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1 Review

Automobile GPS, Handheld , LCD Display

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    1 Review
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    • More +
      20.10.2008 01:27
      Very helpful



      Was great three years ago, now getting a bit dated.

      I bought my Mio 268 three years ago, when I found out I had got a job where I would be travelling to different places on a daily basis. My geography is rubbish, so I knew I'd need something to help me. I shopped around and eventually picked this one, and bought it on superetrader for £259.99. Needless to say, it's come down in price since then, with it's successor, the 268+, now retailing for around £140.

      The unit came with the following items:

      A mains charger
      A car charger (have since purchased a replacement on ebay)
      A 7.5cm stylus which extends to 11cm
      A USB Cable to link to PC
      A windscreen mount and cradle
      An external GPS receiver (The unit has one built in also)
      A 256 MB memory card with V1.0 Maps
      Mio Transfer software

      I also got a free upgrade to V2 maps, which I had to send off for. I had to buy a bigger memory card to put these on as they wouldn't fit on the 256mb card. My unit now has maps for Andorra, Austria, Belgium, Czech Republic, Denmark, Finland, Former Yugoslav Republic of Macedonia, France, Germany, Gibraltar, Greece, Hungary, Italy, Liechtenstein, Luxembourg, Monaco, Netherlands, Norway, Poland, Portugal, Republic of Ireland, San Marino, Serbia & Montenegro, Slovakia, Spain, Sweden, Switzerland, United Kingdom, and Vatican City.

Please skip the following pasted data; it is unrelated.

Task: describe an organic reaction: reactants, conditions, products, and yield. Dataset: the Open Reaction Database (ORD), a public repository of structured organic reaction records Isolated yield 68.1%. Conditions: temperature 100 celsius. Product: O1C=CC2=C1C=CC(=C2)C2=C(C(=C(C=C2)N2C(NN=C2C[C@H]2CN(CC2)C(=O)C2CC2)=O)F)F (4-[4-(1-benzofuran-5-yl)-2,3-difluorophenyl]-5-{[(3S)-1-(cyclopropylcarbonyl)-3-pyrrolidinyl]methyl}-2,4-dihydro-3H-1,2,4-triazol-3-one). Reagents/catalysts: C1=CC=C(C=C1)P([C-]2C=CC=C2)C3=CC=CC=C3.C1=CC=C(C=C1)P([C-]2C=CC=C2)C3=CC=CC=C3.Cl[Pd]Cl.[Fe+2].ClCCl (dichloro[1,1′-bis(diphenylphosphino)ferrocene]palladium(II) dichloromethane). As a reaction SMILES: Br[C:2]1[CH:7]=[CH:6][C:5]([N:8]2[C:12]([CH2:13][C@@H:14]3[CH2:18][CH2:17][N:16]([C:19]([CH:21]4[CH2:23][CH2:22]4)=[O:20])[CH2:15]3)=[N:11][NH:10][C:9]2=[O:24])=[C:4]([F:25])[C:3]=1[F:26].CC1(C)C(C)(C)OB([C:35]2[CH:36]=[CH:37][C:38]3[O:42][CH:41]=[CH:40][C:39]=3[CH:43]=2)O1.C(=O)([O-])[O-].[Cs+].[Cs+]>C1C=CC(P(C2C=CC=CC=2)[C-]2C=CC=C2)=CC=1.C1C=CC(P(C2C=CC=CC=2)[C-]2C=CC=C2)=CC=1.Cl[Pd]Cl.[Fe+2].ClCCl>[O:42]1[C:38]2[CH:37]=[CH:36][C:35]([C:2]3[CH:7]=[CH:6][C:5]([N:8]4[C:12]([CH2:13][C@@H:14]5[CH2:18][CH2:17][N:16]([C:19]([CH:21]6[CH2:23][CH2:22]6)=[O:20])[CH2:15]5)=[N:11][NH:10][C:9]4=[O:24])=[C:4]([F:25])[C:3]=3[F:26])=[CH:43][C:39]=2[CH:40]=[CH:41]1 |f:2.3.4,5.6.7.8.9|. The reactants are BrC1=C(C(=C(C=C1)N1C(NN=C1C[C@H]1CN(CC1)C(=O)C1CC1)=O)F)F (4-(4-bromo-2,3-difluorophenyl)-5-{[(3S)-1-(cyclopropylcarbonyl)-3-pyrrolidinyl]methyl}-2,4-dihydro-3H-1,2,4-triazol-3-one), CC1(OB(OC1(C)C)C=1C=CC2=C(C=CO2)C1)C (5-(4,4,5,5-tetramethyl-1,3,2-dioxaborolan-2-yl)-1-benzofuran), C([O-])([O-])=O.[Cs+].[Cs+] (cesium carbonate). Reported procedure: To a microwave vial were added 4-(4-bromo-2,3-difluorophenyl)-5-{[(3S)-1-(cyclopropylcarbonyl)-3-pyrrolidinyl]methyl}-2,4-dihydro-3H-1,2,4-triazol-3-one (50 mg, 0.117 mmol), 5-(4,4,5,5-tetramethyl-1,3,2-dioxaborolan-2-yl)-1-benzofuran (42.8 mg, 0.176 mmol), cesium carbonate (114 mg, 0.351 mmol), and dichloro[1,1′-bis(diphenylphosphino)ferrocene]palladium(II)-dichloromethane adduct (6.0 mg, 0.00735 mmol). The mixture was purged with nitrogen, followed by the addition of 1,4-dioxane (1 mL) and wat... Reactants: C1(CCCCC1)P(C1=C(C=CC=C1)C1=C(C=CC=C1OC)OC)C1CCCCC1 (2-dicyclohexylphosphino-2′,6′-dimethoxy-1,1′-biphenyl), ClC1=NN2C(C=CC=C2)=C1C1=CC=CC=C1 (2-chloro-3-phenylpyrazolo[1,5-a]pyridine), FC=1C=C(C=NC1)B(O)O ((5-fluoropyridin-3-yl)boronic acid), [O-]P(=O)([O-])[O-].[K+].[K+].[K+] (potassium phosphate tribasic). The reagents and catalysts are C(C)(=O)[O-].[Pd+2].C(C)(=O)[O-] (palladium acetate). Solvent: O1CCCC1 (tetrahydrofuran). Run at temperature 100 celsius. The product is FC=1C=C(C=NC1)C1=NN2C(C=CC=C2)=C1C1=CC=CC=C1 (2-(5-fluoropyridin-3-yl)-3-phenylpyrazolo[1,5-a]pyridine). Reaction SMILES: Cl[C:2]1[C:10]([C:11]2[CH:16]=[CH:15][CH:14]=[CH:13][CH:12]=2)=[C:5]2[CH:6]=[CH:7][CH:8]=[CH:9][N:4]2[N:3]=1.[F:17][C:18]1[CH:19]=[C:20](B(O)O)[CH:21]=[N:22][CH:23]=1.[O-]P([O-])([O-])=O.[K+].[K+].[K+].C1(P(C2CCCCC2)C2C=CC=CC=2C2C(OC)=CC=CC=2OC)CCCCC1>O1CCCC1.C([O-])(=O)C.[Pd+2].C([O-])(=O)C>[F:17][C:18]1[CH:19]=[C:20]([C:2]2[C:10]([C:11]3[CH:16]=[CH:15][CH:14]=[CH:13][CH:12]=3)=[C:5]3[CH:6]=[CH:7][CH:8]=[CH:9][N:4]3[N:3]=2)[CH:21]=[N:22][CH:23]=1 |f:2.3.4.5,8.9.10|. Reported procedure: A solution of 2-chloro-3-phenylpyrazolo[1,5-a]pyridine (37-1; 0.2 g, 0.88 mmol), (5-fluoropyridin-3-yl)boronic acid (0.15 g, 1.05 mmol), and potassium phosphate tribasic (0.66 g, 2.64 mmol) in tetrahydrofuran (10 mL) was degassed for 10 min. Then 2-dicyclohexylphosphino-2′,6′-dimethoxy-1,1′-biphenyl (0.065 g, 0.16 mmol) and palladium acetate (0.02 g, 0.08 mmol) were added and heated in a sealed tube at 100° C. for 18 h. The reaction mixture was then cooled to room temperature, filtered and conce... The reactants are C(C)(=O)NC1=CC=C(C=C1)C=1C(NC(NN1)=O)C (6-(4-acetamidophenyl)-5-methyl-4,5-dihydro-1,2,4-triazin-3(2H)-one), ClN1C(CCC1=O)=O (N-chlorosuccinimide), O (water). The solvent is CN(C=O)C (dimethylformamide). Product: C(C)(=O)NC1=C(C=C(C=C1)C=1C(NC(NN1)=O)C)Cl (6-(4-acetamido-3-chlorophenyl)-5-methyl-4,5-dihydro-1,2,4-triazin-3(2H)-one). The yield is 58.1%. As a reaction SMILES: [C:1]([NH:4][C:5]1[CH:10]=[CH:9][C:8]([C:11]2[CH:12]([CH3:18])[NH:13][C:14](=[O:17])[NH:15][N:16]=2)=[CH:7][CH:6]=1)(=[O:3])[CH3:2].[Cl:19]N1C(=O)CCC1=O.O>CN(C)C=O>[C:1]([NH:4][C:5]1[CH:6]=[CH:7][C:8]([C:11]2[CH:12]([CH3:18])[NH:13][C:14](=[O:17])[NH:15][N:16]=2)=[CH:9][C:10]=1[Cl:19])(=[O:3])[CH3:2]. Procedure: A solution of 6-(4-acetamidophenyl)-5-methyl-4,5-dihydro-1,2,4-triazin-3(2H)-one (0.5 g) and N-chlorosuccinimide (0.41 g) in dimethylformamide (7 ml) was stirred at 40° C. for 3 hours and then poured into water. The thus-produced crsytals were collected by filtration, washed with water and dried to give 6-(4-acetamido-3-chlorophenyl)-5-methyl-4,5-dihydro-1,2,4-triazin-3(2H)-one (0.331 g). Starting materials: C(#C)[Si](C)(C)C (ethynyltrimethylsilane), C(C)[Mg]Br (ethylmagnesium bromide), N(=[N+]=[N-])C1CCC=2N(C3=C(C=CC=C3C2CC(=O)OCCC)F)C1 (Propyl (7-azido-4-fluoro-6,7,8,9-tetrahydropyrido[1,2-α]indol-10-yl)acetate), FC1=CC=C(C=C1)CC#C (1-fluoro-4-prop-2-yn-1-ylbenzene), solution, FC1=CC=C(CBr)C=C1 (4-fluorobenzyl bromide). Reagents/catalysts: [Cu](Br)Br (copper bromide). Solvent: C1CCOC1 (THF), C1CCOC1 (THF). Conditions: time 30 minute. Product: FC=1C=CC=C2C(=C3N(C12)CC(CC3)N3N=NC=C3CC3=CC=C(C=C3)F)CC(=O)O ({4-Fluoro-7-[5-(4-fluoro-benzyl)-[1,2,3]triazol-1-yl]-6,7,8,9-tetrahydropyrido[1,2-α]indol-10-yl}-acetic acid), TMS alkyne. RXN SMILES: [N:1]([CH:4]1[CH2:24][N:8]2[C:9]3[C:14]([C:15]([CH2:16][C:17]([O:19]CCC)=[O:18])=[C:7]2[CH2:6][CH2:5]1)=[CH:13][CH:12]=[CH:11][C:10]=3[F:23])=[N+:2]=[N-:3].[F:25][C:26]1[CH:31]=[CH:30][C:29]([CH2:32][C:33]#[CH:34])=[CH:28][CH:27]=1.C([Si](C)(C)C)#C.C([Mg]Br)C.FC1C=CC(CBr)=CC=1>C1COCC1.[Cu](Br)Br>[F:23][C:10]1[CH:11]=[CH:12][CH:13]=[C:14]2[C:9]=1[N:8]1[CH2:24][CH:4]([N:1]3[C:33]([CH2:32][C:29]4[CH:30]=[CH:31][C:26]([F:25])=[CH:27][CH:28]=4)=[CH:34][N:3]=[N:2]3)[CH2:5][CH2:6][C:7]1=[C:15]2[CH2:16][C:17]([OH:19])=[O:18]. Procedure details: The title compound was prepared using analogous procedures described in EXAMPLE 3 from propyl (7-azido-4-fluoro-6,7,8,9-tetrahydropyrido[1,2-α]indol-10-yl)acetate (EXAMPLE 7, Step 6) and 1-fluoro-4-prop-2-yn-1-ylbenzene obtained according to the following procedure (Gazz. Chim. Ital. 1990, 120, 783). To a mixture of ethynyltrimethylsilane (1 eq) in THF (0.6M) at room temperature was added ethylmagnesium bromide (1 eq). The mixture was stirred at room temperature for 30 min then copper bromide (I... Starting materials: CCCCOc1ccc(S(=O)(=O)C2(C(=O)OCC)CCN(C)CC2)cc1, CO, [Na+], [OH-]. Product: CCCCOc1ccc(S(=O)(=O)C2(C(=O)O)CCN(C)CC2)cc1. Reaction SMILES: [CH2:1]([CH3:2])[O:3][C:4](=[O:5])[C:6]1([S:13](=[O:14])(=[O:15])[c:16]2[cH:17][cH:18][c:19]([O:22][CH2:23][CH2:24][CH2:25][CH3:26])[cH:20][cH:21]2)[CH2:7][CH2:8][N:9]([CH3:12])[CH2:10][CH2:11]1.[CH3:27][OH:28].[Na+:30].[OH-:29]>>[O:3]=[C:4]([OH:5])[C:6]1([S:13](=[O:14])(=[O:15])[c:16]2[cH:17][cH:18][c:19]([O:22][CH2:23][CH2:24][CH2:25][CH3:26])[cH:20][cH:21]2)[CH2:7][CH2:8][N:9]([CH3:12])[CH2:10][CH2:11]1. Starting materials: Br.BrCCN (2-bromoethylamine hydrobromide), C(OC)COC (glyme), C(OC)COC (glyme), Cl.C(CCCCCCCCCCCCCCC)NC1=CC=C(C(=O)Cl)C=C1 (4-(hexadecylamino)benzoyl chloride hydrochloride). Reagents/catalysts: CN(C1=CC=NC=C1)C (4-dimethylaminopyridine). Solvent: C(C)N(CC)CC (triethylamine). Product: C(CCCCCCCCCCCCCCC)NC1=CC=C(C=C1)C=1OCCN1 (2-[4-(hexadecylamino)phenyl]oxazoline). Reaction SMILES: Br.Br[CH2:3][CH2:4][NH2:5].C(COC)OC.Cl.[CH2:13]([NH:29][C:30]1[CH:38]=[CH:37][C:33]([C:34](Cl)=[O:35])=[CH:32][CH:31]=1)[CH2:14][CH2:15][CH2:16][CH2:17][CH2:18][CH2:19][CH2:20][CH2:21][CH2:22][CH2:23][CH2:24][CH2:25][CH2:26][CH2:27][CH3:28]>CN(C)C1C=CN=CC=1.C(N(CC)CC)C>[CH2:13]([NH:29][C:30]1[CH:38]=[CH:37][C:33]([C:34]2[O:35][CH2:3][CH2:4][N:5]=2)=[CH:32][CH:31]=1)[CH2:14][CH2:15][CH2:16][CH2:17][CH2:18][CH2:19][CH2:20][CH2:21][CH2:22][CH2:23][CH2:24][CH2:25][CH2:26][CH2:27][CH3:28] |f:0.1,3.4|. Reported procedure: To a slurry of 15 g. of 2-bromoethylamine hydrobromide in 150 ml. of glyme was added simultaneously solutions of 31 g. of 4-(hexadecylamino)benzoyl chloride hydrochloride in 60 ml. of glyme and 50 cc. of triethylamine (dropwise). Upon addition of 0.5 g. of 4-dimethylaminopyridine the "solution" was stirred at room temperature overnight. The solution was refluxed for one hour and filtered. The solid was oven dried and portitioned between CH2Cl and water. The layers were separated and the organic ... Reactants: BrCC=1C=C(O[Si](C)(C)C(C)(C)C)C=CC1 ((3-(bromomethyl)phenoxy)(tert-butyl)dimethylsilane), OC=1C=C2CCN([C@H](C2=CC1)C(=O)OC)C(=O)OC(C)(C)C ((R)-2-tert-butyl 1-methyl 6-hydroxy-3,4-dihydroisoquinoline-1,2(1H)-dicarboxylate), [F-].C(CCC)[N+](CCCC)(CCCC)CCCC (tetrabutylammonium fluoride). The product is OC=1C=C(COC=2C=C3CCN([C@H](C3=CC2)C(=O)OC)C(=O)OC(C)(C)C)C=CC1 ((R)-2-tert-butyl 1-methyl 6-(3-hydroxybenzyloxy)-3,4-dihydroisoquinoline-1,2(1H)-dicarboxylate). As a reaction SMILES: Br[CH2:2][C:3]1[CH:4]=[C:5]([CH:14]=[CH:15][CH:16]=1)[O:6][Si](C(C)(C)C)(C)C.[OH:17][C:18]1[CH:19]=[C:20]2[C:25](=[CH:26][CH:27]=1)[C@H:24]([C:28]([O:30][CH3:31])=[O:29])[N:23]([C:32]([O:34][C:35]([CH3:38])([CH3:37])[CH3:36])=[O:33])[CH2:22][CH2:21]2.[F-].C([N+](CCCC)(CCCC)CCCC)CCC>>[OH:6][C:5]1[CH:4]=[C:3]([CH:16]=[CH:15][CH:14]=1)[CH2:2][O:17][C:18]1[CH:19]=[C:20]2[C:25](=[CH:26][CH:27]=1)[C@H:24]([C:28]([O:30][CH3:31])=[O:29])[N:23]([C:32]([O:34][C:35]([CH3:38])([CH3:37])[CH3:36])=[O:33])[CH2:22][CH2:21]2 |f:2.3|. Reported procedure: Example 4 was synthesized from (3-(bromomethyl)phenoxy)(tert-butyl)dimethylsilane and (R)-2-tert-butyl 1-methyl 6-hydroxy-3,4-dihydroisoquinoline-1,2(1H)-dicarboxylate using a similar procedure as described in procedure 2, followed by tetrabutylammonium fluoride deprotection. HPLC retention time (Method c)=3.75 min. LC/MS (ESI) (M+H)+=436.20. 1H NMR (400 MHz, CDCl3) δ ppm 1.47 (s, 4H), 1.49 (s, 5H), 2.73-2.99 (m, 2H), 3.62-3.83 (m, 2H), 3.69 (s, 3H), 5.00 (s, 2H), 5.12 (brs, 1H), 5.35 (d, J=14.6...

Excuse me while I catch my breath...

      The unit runs on Windows CE .NET 4.2 - a little antiquated, but if it ain't broke... you know the rest.

      In addition to the navigation software, it has an mp3 player built in, and you can put music on the SD card using the Mio Transfer software.
      In the Tools section you can synchronise your Outlook contacts to the device also by using the Mio Transfer software.
      In the Settings menu, you can adjust the backlight, volume, screen calibration, power saving settings, time & date, timezone and language.
      The battery lasts for about 3 hours of constant use, but with the car charger, I am never stuck with a flat battery. You can switch off the GPS receiver when not in use to conserve the battery.

      On the left side of the unit is the volume wheel and the power button.
      On the front to the left of the screen is the mute button, a d-pad style circular control pad and a 'back' button.